From an article originally posted September 20, 2013…
I can confidently say I don’t live with a long list of things I want to do, see, complete before I’m done in this place. I carried a dream for years of having a farm. I was in love with all things Wendell Berry and my grandparents. I could picture it—I wanted the life of routine created by the land, but beyond that I have never longed for checking off and conquering a list. I’m happy with my old cars, my simple wardrobe, my lack of fancy things and vacations. I love a good concert, but I also love an organic dance party in my kitchen. I love great food, but I also love a hot dog over the fire in my back yard. I love a hike in the mountains, but I also love a walk around the block with my people.
Last week, when I heard I may have another long road, I turned to Jason and cried. I told him how day after day this place is losing its grip on me. Driving down the street in this place sometimes feels so slutty, so wanting my money without a care for my heart. Billboards blare at me what to buy, what to think, how to vote. But the tie that binds my heart is relationships. Sickness makes those bonds more real, more important. It’s people that grip your heart and expose your lack of faith that there is a place better than here. Many people from the perch of health will often say, I can’t wait for heaven, or Come, Lord Jesus. I quietly wonder if their days were taken today, what would they say? Could they look at their little faces and believe going is better?
Suffering has a way of exposing our theology. Certainly our practical theology. The place where what we believe about God collides with what we live. My heart always hurts a little when someone hears my story and begins to question God in his goodness. I have found that suffering makes my faith more childlike, more simple. But truth finds its way to the surface through the Holy Spirit, friends reminding me, scripture. But mostly, I think simple thoughts like:
Suffering is not the absence of goodness.
Grace is here now.
My salvation was made through suffering—I am not exempted from it
Live as the Tree of Life next to streams of water I was planted to be (thank you Ruth)
I’m still here today—God, there is purpose in this moment.
These rays or light, these glimpses of truth, are my greatest comfort. Jason thinks on Psalm 23. I love that. Our ideas of God are not made bigger or more grandiose through suffering, but they are simplified as we wade through the unknown of what comes next.
Just as truth breaks through the fog, lies can debilitate me utterly to paralysis. Last week in the unknown, I was smooching my son, and the thought hit me that he wouldn’t have me to navigate his first heartbreak. I was in a public place and I nearly lost my footing with the gripping of fear that grabbed me in that moment. I looked up and saw my growing girls and thought, Who will help them navigate the awkward years of puberty. Shouldn’t it be me? Can’t I stay? These thoughts suffocate me.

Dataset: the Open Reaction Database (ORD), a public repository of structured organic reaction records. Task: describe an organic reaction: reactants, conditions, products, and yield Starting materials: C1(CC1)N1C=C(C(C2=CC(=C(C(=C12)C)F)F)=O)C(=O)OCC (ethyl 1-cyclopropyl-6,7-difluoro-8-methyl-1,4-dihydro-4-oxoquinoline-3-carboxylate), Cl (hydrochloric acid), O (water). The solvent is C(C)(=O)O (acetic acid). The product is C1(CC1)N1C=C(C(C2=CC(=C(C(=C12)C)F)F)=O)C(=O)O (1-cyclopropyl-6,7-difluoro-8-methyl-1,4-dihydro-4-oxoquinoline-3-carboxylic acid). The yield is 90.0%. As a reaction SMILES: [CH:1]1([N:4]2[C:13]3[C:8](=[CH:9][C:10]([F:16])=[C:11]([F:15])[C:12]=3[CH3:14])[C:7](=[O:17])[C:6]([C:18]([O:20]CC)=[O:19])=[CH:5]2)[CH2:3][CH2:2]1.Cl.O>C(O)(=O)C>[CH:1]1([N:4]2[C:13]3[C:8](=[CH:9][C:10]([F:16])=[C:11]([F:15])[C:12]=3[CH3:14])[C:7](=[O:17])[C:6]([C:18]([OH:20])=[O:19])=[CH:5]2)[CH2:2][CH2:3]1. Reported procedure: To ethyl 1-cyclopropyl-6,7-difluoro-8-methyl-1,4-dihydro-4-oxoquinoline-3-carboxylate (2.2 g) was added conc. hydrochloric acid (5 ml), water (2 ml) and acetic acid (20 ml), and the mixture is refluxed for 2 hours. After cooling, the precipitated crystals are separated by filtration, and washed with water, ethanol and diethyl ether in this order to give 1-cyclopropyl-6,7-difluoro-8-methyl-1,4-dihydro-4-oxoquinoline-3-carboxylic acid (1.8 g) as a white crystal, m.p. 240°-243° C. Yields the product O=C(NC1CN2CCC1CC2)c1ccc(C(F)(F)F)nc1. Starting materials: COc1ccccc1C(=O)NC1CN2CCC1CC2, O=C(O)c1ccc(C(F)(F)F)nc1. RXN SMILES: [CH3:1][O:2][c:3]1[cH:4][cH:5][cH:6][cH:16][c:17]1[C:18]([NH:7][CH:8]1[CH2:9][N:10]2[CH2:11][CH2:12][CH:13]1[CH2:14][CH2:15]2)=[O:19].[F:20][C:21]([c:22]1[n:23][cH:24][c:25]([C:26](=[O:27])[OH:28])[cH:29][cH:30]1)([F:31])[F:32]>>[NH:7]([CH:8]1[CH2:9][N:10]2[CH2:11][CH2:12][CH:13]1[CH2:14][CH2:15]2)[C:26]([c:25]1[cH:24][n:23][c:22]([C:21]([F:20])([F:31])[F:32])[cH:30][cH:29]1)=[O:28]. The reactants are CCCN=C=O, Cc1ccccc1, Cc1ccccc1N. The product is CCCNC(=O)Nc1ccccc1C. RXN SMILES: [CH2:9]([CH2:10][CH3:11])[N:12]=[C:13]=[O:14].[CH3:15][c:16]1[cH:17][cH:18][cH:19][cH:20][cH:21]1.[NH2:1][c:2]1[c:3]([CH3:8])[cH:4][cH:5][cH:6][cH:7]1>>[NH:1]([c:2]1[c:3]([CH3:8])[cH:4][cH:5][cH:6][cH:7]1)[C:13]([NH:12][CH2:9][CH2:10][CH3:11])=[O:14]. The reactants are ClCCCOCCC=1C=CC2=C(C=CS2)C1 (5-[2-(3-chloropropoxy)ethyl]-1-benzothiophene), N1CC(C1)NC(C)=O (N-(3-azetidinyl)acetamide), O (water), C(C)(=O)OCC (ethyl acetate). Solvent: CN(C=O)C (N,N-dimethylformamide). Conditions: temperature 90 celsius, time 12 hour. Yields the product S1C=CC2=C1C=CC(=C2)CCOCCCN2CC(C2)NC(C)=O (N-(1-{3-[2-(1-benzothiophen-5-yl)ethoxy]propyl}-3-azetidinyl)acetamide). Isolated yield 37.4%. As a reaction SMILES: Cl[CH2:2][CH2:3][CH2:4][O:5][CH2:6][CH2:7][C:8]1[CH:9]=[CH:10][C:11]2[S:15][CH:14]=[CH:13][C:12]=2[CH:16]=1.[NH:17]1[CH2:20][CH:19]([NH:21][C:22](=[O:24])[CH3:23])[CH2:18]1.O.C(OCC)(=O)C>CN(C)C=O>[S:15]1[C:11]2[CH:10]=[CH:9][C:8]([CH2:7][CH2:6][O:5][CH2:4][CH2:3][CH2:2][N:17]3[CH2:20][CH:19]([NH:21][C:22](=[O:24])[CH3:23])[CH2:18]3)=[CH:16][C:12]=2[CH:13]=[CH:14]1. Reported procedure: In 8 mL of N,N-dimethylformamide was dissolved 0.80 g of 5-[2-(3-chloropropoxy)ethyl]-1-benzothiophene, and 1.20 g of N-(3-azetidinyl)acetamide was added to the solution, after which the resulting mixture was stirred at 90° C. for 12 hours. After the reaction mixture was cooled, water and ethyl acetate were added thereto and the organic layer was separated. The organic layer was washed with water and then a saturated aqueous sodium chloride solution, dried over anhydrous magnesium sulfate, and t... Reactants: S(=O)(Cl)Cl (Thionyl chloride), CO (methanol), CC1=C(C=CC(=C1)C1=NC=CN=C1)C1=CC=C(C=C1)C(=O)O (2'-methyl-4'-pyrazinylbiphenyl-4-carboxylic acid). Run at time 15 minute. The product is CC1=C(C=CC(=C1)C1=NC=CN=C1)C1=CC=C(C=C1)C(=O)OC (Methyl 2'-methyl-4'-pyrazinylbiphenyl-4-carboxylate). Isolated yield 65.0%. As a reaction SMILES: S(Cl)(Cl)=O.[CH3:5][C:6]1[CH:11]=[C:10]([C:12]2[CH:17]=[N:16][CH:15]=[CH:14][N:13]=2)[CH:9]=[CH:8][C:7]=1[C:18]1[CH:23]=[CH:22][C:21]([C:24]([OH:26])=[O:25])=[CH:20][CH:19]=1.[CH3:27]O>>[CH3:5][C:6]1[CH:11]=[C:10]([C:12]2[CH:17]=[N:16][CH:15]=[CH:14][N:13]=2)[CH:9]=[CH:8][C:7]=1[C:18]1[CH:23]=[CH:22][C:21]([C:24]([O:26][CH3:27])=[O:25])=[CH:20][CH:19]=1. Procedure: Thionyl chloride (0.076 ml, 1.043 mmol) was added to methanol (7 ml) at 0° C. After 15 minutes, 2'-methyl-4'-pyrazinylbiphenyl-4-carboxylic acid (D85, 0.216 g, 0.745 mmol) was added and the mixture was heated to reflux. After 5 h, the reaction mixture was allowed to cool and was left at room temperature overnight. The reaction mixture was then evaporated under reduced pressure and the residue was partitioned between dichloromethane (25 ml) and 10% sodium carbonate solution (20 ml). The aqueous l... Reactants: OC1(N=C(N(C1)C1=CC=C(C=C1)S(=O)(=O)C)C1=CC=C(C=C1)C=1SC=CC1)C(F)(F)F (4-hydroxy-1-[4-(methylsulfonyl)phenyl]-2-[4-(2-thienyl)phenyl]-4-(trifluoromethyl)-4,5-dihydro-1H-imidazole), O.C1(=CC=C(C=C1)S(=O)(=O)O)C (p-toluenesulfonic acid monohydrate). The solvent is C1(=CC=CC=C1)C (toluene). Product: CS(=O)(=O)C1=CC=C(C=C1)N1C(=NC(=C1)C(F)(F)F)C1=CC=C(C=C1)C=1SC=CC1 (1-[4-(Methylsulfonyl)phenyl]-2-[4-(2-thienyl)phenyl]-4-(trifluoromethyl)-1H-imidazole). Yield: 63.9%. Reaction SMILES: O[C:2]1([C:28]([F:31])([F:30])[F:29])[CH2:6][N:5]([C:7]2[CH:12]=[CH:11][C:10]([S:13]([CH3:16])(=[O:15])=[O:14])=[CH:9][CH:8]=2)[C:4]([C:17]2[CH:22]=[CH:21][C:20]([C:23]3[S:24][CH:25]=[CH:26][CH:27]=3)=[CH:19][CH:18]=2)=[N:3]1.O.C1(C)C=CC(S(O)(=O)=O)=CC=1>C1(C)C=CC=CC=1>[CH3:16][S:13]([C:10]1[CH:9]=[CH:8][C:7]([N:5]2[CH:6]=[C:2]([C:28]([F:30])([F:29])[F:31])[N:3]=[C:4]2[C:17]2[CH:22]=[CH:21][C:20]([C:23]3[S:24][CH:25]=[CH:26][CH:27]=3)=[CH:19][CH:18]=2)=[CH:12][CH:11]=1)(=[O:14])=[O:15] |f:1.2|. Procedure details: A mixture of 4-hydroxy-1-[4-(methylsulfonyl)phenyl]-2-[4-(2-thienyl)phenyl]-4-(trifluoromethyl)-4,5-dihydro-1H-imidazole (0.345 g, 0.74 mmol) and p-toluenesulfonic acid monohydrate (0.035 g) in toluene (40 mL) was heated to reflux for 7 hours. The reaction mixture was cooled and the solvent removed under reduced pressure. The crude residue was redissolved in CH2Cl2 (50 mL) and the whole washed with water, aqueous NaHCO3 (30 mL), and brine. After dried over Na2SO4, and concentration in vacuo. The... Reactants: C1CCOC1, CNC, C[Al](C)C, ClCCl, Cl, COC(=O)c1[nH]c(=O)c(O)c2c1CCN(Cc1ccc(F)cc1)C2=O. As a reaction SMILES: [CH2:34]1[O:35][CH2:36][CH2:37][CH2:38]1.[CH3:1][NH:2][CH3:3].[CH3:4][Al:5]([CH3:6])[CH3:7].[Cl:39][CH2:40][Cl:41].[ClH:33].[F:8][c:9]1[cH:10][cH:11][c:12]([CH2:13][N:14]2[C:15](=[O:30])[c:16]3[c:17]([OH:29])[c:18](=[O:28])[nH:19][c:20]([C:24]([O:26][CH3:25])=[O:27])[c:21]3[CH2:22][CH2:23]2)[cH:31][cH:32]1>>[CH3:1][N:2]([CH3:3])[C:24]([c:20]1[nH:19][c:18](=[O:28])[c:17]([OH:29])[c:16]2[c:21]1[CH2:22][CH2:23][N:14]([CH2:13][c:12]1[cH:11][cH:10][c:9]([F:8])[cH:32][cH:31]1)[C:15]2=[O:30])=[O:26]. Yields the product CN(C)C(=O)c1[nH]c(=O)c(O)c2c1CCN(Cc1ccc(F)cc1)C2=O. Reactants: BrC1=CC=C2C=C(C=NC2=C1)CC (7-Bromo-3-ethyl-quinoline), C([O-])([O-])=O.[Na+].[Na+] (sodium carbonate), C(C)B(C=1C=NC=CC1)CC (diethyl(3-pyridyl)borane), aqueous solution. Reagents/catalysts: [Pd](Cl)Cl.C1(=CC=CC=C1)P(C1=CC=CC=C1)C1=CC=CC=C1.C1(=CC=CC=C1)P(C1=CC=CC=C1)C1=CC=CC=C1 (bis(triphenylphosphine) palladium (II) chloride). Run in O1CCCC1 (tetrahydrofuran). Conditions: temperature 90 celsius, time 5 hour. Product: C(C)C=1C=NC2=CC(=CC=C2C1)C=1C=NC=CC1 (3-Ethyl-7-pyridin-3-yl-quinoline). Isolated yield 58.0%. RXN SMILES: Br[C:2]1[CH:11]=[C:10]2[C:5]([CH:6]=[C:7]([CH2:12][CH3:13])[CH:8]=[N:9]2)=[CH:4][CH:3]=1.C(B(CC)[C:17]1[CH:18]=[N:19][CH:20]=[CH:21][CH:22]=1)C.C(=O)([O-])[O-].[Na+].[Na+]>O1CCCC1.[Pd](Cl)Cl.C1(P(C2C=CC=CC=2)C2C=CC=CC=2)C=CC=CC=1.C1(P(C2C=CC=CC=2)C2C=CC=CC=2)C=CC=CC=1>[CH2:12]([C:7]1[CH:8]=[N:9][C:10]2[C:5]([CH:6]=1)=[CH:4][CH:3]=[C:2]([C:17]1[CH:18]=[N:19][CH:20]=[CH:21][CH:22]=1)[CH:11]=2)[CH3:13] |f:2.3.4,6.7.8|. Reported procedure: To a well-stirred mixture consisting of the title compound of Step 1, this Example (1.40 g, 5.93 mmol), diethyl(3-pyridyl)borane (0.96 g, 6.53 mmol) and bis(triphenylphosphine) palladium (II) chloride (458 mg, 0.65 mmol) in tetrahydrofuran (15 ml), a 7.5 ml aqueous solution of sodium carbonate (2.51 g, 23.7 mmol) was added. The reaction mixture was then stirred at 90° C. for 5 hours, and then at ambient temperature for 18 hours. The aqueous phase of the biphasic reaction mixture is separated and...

The truth is, we don’t know. We don’t have a clue of the days of my life, which are exactly numbered. Even from a medical place, we simply don’t know what’s happening inside my body. Soon, soon we will know. But we just don’t know right now, and fighting the lies is hard work. Exhausting work. Pray we would rest on truth, look for grace, and live in the love provided and lavished upon us.
So I don’t live with disease and a long bucket list. Bucket lists seem so self-involved. I live with the joy of the snuggle today, the hope for kisses tomorrow, and the grace to see grace even when it’s hard. Sure I long for graduations, wedding days, and grandbabies with a giant part of my being, but I’m not angry if that isn’t given to me. For today, this day, I have a little boy who will cross a room if he sees me puckered. I have a baby girl who gives me ten kisses when I ask for five, I have a preteen who will hold my hand in public and give me giant kisses in front of her friends, and I have a second born who loves to tell me every teeny tiny detail of her day and never wants sleep to come and our time to end. I have a guy who mixes my coffee just how I like, invites me to shower, processes life through the filter that is my perspective, loves me, leads me, always chooses the place right where I am. I’m so rich—why would I need a bucket list?
We have decided if another battle is in store for our family, we are going to run away for a time. I couldn’t care less where we are headed. It’s the relationships that matter. I’m sure the little ones have Disney dreams or beach dreams; for me, this precious gift of now is the only thing on my bucket list.
I do not have the power to extend my days a single moment beyond what is exactly planned for me, but I can live in faithfulness in the moments given. I can point the broken to Jesus, I can disciple the hearts within my home, I can love my guy in ways his heart specifically flourishes under. I will fight to live in the truth that my nearness to Jesus is truly my ONLY good. He has granted this moment, thank you.
Are you struggling to see the gift of now? What keeps you from living today without waiting for better days?